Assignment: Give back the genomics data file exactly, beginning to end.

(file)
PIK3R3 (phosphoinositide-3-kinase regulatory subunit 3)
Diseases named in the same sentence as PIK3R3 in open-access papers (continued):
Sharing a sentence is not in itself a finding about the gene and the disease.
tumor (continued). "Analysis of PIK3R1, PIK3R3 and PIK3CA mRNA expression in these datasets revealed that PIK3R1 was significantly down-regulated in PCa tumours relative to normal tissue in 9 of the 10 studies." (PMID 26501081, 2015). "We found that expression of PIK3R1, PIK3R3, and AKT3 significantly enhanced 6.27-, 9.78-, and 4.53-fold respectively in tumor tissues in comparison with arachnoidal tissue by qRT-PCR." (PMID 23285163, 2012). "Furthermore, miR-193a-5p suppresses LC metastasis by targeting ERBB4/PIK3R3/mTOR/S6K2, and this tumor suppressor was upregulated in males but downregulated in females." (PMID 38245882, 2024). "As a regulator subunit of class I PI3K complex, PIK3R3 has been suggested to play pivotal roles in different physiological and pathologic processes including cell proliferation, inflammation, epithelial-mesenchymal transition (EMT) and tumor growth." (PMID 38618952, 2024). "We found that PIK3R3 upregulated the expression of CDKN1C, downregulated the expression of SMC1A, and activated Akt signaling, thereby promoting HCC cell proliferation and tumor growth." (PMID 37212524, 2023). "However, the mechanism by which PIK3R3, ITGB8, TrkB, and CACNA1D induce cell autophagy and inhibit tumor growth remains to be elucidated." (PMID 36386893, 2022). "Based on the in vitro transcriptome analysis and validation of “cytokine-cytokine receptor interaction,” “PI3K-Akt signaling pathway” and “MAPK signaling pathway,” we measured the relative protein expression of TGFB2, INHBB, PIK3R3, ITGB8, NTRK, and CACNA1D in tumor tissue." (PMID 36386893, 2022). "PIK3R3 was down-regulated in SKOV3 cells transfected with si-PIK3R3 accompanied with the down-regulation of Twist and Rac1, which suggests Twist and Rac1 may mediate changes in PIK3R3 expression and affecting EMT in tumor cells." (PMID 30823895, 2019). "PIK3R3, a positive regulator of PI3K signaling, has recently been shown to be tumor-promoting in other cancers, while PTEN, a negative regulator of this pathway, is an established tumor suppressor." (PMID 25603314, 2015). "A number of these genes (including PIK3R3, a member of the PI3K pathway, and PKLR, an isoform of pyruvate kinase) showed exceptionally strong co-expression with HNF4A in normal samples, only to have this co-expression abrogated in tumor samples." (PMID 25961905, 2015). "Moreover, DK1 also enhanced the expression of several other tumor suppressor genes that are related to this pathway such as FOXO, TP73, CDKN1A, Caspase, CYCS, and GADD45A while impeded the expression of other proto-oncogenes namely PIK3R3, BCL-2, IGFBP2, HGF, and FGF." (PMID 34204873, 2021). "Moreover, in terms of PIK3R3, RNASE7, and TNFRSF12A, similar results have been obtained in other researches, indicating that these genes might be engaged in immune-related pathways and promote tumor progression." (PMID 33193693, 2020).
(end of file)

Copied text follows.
PIK3R3 (phosphoinositide-3-kinase regulatory subunit 3)
Diseases named in the same sentence as PIK3R3 in open-access papers (continued):
Sharing a sentence is not in itself a finding about the gene and the disease.
tumor (continued). "Analysis of PIK3R1, PIK3R3 and PIK3CA mRNA expression in these datasets revealed that PIK3R1 was significantly down-regulated in PCa tumours relative to normal tissue in 9 of the 10 studies." (PMID 26501081, 2015). "We found that expression of PIK3R1, PIK3R3, and AKT3 significantly enhanced 6.27-, 9.78-, and 4.53-fold respectively in tumor tissues in comparison with arachnoidal tissue by qRT-PCR." (PMID 23285163, 2012). "Furthermore, miR-193a-5p suppresses LC metastasis by targeting ERBB4/PIK3R3/mTOR/S6K2, and this tumor suppressor was upregulated in males but downregulated in females." (PMID 38245882, 2024). "As a regulator subunit of class I PI3K complex, PIK3R3 has been suggested to play pivotal roles in different physiological and pathologic processes including cell proliferation, inflammation, epithelial-mesenchymal transition (EMT) and tumor growth." (PMID 38618952, 2024). "We found that PIK3R3 upregulated the expression of CDKN1C, downregulated the expression of SMC1A, and activated Akt signaling, thereby promoting HCC cell proliferation and tumor growth." (PMID 37212524, 2023). "However, the mechanism by which PIK3R3, ITGB8, TrkB, and CACNA1D induce cell autophagy and inhibit tumor growth remains to be elucidated." (PMID 36386893, 2022). "Based on the in vitro transcriptome analysis and validation of “cytokine-cytokine receptor interaction,” “PI3K-Akt signaling pathway” and “MAPK signaling pathway,” we measured the relative protein expression of TGFB2, INHBB, PIK3R3, ITGB8, NTRK, and CACNA1D in tumor tissue." (PMID 36386893, 2022). "PIK3R3 was down-regulated in SKOV3 cells transfected with si-PIK3R3 accompanied with the down-regulation of Twist and Rac1, which suggests Twist and Rac1 may mediate changes in PIK3R3 expression and affecting EMT in tumor cells." (PMID 30823895, 2019). "PIK3R3, a positive regulator of PI3K signaling, has recently been shown to be tumor-promoting in other cancers, while PTEN, a negative regulator of this pathway, is an established tumor suppressor." (PMID 25603314, 2015). "A number of these genes (including PIK3R3, a member of the PI3K pathway, and PKLR, an isoform of pyruvate kinase) showed exceptionally strong co-expression with HNF4A in normal samples, only to have this co-expression abrogated in tumor samples." (PMID 25961905, 2015). "Moreover, DK1 also enhanced the expression of several other tumor suppressor genes that are related to this pathway such as FOXO, TP73, CDKN1A, Caspase, CYCS, and GADD45A while impeded the expression of other proto-oncogenes namely PIK3R3, BCL-2, IGFBP2, HGF, and FGF." (PMID 34204873, 2021). "Moreover, in terms of PIK3R3, RNASE7, and TNFRSF12A, similar results have been obtained in other researches, indicating that these genes might be engaged in immune-related pathways and promote tumor progression." (PMID 33193693, 2020).